Of These My Children: Liver Tea and Justice for All

I must be one of the luckiest people in the world to love my job so much. And they even pay me a bit to do it. I do appreciate that since we all have bills to pay.

The small private school is set back on an acre in the country but close to suburbia. Those kids keep me on my toes. Yet some days I have to do a balancing act to avoid keeling over in delirious chuckles.

We start the day with a patriotic song, the pledge, and then one student gets to “dedicate the day” to someone they admire living or not. What a great way to get our day going!

I announced that one teacher couldn’t be there today because she’s “tied up” but she’d be back tomorrow. One boy’s eyes got big as he took it literally, saying, “Isn’t that against the law?” The next day we began with a unit on Colorful Expressions.

When the students arrive in the morning, their brains and mouths are full of what happened last to them. One gal rushed in to tell me she and her mom “saw eagle-ly blond” last night. While I was writing some vocabulary on  the board I added eagle and legal. I laughed so hard I almost became legally blind!

Geometry makes most students happy since it is a cousin of art. When I was introducing the subject–saying it included all kinds of shapes–one gal said, “I already know one of those: the scare.” 

Frightened as I was, I continued and clarified that square had a “qu” in it juicy like the word queen. Since she thought herself a princess, she agreed to call it a square striking a queenly pose each time she said it.

When Math time came, I was excited to hold up a chart which said Fractions.  One boy yelled, “Fractures?! Did somebody get hurt?” A kid corrected him saying it was factions. I clarified broken bones as fractures, but I just wasn’t ready to get into the politics of factions. There’s always tomorrow.

Lunch presents an opportunity to share bits of our lives. When I was injured falling out of a car I looked horrible for quite some time. I had  black eye, red eyes, and my face was all messed up. Luckily the children couldn’t see my arm and leg. A boy spoke tenderly, “Doesn’t that hurt, cause it really hurts me to look at you.”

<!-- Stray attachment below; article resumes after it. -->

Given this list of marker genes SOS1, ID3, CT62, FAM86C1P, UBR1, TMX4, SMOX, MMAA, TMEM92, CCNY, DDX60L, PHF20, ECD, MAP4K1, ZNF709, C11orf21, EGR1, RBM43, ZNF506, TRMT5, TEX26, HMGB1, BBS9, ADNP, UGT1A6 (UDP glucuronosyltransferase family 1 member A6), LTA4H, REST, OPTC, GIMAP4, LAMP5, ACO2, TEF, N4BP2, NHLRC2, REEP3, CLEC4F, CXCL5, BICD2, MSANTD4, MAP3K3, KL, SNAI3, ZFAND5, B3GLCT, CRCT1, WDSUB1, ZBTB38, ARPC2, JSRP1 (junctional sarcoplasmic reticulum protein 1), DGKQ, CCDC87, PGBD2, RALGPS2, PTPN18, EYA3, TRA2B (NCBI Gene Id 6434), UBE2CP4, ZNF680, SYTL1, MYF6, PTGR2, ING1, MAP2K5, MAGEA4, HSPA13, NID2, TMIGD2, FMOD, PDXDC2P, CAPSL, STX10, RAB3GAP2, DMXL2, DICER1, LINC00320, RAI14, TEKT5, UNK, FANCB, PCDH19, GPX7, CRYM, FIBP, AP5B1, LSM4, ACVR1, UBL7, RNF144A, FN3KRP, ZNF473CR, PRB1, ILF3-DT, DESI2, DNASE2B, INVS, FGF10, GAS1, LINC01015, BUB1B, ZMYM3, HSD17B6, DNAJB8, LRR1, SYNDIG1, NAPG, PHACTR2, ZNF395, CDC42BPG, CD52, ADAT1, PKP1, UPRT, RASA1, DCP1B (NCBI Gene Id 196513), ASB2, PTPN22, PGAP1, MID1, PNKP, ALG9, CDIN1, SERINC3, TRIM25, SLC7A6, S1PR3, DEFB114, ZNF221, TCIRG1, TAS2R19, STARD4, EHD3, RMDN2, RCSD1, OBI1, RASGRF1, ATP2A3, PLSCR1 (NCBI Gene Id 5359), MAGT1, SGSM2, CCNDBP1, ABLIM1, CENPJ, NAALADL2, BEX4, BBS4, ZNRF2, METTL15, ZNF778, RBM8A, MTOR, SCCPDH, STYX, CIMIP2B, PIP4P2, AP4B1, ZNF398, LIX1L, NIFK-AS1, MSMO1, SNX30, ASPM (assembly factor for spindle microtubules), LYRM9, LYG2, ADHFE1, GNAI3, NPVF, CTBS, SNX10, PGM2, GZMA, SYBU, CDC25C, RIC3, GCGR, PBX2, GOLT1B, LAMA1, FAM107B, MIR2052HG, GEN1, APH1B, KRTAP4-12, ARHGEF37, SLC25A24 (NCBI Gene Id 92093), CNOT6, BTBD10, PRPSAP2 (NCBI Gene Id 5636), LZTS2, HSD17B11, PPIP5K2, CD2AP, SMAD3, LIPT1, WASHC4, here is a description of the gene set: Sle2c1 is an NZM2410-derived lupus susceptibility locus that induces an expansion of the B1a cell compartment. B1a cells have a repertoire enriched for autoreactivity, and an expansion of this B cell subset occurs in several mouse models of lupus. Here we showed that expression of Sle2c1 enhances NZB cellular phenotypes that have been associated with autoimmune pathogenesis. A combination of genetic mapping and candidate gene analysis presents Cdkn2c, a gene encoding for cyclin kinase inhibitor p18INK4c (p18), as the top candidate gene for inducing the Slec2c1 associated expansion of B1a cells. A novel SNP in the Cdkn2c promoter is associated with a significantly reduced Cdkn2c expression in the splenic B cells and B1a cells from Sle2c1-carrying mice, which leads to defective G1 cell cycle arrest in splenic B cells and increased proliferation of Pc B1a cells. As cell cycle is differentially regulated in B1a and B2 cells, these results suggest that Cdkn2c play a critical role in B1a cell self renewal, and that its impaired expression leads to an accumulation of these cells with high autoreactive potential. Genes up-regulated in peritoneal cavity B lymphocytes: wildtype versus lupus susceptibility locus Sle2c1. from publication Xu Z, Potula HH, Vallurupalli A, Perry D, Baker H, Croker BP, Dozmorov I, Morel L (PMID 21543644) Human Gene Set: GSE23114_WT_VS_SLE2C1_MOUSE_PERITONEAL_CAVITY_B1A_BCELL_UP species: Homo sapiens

Then came Spelling–where details count. I was explaining y at the end of short words can make a long i sound and longer words ending in y make a long e sound.  Then I wrote WHY on a chart for one list and BUNNY for the second list. Kids took turns adding words to either of the two lists. Then one eager fellow volunteered to write one under the short word list. I wondered if he would write fry, my, try or etc.  He sauntered up to the front and confidently wrote Y!  Who could argue with that?

Then Language class knocked my socks off! A girl said, “I remember when we used to have a whore at our house, haha. My dad would go out there and play with it every day.” I quickly corrected her with, “Do you mean horse?”  She said, “No, you know, a big pig.” It looked like a good time to think of synonyms for pig: hog, javelina, and of course boar.  That was so hard to untangle it reminded me of unraveling old timey Christmas tree lights when I was a kid.

Finally, the day is done! Musing over another day of teaching, I remembered the kid who asked was liver tea better than regular tea, and why did the pledge talk about tea? Does it have something to do with the Tea Party?”  So tomorrow we’ll have a writing assignment about liberty and justice for all.  My work is not done…

Copyright 2018 by Hildra Tague. Obtain permission for use online or in print.

 

 

Advertisements

About grantutor

Career educator in both public and private schools. Has tutored all ages. Writes about education, parenting, & seniors. Sings harmony with folk/rock group and a choir. Caregiver for spouse who dealt with Stage IV cancer. Happy person committed to nature and conservation of a green world.
This entry was posted in Of These My Children: Infamous Sayings of Insidious Intellects – Humor. Bookmark the permalink.

Leave a Reply

Fill in your details below or click an icon to log in:

WordPress.com Logo

You are commenting using your WordPress.com account. Log Out /  Change )

Google+ photo

You are commenting using your Google+ account. Log Out /  Change )

Twitter picture

You are commenting using your Twitter account. Log Out /  Change )

Facebook photo

You are commenting using your Facebook account. Log Out /  Change )

Connecting to %s